Only Test victory can win back All Blacks' respect

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The Independent Online

There is sometimes the finest line between contempt and, worse still, pity, but the All Black feelings towards the British and Irish Lions could hardly be painted in less subtle brush-strokes. For the moment at least you have to settle for contempt.

An explosion of try-scoring yesterday against a skeletal Manawatu, with the attack led by Shane Williams, a Welshman who previously appeared to have as much chance of making the Test team as scaling the other side of the moon, might just provoke a sliver of reappraisal. But then anything like traditional regard for the historic foe is still a long and tumultuous journey away.

Record-scoring in the "boonies" could never have been enough to shake the reasserted New Zealand belief in their absolute superiority. For the Lions there is only one option - victory here at the "Cake Tin" stadium on Saturday in the second Test. It is - the All Black hierarchy have made clear - the only acceptable downpayment on that old respect.

The dismissal by the New Zealand coach, Graham Henry, of the Lions' "spin-doctoring" in the wake of their crushing defeat in the first Test and the controversial loss of their captain, Brian O'Driscoll, has been progressively obvious since last Saturday in Christchurch, but here in his seafront headquarters he left the cruellest jibe to his forwards' coach, Steve Hansen.

Hansen, who like Henry played a key role in the renaissance of Welsh rugby that ended with last season's Six Nations Grand Slam, was asked if the injury to O'Driscoll meant a certain call from the Lions coach, Sir Clive Woodward, to another potential Welsh virtuoso Gavin Henson for the next Test.

"I don't know what's he's going to do," said Hansen, "and I'm not sure he knows what he's going to do."

Henry had been at pains to point out that his squad still held the Lions players in great respect - and that complacency could be a problem in settling the series - but as his assistant went for the jugular, he smiled sardonically. It was the smile of a man who felt the battle might just be over.

This certainly is the belief of David Kirk, who led the All Blacks to their only World Cup triumph in 1987 and is just of one a whole queue of legendary New Zealand players lining up here to fire at the meaning of the biggest, most heavily financed touring party in the history of the Lions.

Woodward's attack on the conduct of the All Black captain, Tana Umaga, who with the hooker Keven Mealamu threw down O'Driscoll in the incident that left the Lions captain with a dislocated shoulder and a spectator's role for the rest of the tour, has been painted by Kirk as evidence of a loss of nerve - a flailing and unsuccessful attempt to distract attention from the bankruptcy of his team's display and the loss of credibility in his selections.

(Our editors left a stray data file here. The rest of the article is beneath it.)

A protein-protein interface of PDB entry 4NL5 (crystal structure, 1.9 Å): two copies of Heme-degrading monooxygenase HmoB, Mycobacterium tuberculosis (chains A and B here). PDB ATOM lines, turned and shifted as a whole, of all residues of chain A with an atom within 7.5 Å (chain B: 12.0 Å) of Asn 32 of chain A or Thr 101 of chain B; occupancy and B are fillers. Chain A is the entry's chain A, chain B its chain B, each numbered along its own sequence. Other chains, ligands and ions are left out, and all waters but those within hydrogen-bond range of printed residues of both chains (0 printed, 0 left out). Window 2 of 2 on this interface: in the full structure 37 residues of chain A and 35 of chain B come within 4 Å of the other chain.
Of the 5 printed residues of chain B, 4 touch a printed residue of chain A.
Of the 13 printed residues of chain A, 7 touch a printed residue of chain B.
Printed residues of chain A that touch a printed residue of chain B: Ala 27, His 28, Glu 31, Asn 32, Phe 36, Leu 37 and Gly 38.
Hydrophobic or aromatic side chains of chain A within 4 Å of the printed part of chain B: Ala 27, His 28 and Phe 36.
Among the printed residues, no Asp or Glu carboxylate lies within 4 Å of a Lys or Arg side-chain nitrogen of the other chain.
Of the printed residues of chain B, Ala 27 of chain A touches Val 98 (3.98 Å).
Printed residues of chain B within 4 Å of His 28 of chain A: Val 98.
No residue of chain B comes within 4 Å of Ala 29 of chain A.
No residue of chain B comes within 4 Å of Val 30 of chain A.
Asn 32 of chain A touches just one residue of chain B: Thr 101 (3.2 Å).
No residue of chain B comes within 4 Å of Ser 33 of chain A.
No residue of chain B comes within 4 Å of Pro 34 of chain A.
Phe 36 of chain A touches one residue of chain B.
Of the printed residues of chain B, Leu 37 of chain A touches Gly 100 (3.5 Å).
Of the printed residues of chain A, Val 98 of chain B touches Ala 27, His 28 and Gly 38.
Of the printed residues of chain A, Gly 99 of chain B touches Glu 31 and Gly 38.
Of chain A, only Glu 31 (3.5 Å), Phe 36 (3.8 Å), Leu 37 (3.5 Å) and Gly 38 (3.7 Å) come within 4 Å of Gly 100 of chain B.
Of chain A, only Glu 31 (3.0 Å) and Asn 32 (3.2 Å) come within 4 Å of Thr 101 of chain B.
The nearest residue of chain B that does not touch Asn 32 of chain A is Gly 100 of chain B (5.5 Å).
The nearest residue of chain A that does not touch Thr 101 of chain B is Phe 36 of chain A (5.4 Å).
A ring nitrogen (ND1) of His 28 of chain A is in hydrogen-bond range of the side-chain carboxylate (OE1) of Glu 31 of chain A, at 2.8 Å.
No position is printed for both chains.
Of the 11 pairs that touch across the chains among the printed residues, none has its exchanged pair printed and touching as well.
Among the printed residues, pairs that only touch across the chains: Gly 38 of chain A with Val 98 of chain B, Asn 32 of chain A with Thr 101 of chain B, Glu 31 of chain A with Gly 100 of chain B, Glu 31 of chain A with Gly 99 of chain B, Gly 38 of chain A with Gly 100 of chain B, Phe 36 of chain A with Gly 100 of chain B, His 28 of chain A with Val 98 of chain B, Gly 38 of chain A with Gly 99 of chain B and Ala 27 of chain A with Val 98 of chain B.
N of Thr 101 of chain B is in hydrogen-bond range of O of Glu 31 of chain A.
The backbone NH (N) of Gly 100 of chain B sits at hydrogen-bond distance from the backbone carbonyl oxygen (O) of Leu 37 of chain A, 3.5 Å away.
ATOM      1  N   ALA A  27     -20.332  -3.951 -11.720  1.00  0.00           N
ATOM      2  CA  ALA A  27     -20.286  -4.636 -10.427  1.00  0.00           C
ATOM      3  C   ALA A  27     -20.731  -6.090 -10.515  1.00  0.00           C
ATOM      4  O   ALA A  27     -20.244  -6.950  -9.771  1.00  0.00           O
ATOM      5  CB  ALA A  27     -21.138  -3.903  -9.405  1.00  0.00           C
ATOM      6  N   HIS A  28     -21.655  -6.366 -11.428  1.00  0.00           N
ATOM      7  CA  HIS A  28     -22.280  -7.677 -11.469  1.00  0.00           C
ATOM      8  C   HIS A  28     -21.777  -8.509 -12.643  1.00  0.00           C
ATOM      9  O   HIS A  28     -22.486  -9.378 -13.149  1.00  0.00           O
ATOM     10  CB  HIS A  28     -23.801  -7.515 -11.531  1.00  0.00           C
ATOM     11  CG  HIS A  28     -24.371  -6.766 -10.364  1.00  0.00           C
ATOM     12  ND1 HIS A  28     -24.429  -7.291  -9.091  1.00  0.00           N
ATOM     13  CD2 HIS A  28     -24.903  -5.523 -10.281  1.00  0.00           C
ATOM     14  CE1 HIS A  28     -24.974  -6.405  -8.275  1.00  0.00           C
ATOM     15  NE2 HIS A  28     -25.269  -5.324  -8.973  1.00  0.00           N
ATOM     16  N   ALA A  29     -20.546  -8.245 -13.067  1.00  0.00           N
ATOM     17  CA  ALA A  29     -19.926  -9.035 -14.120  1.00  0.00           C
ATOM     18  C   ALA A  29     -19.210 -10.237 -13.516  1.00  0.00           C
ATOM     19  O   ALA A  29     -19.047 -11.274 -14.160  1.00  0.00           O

Kirk said: "Attacking the All Blacks captain when you're one Test down is the last thing you should do, even if his team played as badly as his did - because it will only serve to galvanise New Zealand further. Woodward is struggling under the pressure of coaching a mediocre side, which is ironic after him saying that New Zealand were carrying all the pressure.

"Coaches and managers can obviously have their opinions but spitting the dummy in public about an independent and impartial judicial decision, even if he thinks he got it wrong, is disrespectful and just shows how much pressure Woodward is under. It's a serious blunder and shows how much he is struggling."

All this could be written in the clearest shades of black - and an extremely pallid red - but for the O'Driscoll issue. Was he "speared" in a way that could have left him in the company of 84 New Zealand rugby players have been left as paraplegics by dangerous tackling? Henry is emphatic that Umaga and Mealamu had no premeditated plans to target O'Driscoll and put him out of the game, and still less the tour, and that what the Lions captain suffered was not a spearing but a malignant piece of rugby chance. But he did agree that "spearing" was a serious issue, a point he had acknowledged many times. He also said that the entire All Black squad and coaches felt great sympathy for O'Driscoll, and that the captain, Umaga, would express that in in his own time - and in his own way.

Meanwhile, yes, said Henry, he was sure that the Lions' spin doctors - he has still not deigned to mention Alastair Campbell, the Lions press officer and former right-hand man of the Prime Minister, Tony Blair - would continue to ride the issue for all it was worth. He found this "very disappointing."

Even the outbreak of Lions scoring - and what seemed like genuinely rediscovered relish for the game in previously no-hope contenders like Williams, Gordon Darcy and Geordan Murphy and Ronan O'Gara up the road in Palmerston North - could not staunch All Black criticism of Woodward's overall strategy.

Henry dwelt on his respect for the quality of talent in the Lions line-up, praised the fire and the optimism of the Welsh players - and even conceded that Woodward's own supreme achievement in winning the World Cup on the basis of forward power and the kicking of Jonny Wilkinson, was an act that had not been entirely overtaken by the pace and skill of, say, his own All Black team. The knock on his rival, he suggested, was that something on a par with the World Cup feat could not be reproduced here with so many ageing Englishmen, picked at the expense of younger and maybe more dynamic talent from outside his chosen circle.

Of all that talent, none blazed so coruscatingly yesterday than that of Williams, who made the All Blacks think in the World Cup 18 months ago. Whether he can do it again in a few days' time is just one question facing Woodward. Maybe the most haunting of all is whether he can, in terms of his own reputation, win now whatever he does.